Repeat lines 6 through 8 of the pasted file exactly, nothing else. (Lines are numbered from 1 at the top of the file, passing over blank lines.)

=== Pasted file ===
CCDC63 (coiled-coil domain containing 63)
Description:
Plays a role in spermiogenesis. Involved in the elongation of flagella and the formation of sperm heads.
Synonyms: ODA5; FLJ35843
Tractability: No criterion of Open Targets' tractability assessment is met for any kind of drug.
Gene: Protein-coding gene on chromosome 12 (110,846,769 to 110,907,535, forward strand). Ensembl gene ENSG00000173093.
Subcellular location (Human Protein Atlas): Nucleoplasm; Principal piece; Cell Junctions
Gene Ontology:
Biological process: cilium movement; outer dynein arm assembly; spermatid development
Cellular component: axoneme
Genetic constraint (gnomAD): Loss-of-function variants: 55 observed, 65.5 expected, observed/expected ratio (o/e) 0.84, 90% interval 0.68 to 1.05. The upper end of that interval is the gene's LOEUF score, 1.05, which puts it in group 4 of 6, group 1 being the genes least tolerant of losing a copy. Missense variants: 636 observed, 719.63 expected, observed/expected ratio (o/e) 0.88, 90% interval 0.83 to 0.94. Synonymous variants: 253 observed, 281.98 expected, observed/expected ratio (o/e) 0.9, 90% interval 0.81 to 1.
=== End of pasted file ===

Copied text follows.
Gene: Protein-coding gene on chromosome 12 (110,846,769 to 110,907,535, forward strand). Ensembl gene ENSG00000173093.
Subcellular location (Human Protein Atlas): Nucleoplasm; Principal piece; Cell Junctions
Gene Ontology: